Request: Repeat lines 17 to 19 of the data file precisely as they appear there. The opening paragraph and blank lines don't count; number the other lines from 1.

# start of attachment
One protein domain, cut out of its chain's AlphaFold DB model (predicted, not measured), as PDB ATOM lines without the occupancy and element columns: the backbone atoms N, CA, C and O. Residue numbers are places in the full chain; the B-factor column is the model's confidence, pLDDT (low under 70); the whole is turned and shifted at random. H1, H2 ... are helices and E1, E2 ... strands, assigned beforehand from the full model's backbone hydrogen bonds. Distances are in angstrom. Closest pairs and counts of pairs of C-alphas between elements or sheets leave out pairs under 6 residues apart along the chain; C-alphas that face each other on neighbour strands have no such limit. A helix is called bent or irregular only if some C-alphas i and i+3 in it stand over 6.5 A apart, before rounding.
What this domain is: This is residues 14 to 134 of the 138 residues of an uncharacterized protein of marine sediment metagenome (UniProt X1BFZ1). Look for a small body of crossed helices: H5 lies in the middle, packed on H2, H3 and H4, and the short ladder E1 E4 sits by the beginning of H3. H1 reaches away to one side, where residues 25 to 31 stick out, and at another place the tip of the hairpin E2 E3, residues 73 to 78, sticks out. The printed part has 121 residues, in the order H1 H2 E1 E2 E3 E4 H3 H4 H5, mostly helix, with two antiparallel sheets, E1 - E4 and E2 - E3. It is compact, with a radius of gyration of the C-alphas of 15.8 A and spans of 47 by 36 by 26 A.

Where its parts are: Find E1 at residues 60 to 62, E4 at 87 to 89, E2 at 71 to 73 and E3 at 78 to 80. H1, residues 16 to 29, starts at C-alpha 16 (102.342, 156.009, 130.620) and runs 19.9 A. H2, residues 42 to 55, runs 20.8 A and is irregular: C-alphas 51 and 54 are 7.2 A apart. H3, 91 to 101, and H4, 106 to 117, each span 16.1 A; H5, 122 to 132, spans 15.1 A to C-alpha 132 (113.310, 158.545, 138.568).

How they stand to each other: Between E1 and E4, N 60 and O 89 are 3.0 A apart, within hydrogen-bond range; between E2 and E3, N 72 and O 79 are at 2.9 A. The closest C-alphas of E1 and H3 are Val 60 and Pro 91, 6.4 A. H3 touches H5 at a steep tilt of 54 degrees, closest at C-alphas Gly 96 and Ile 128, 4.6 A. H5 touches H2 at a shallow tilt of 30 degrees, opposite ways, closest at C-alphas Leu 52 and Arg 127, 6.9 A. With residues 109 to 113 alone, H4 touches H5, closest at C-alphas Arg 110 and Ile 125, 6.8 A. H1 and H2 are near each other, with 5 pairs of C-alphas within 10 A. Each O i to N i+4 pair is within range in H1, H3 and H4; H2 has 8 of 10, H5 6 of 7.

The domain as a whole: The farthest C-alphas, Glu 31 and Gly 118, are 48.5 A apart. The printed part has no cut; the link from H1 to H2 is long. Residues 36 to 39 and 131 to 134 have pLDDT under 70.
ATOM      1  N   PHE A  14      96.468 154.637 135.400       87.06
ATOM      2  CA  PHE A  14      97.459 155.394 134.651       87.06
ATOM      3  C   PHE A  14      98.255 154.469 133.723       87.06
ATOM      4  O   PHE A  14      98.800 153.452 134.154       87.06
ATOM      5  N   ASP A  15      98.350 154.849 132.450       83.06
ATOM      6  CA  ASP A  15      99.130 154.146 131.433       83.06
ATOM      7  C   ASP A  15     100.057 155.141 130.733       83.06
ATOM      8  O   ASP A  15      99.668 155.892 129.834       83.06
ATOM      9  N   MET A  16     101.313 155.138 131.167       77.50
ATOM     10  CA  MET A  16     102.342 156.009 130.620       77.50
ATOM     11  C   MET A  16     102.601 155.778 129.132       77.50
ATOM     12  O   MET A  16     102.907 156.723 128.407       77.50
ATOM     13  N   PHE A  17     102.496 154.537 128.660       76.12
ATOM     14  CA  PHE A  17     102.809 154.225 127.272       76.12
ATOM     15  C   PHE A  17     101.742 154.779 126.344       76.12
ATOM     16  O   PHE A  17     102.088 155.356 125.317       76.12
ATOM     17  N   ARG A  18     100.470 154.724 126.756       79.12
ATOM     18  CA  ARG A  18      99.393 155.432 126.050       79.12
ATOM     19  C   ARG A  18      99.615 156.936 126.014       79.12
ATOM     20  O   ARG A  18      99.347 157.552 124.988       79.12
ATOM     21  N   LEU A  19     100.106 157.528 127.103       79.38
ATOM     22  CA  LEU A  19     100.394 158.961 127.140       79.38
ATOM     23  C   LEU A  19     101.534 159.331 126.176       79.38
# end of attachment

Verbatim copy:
ATOM     13  N   PHE A  17     102.496 154.537 128.660       76.12
ATOM     14  CA  PHE A  17     102.809 154.225 127.272       76.12
ATOM     15  C   PHE A  17     101.742 154.779 126.344       76.12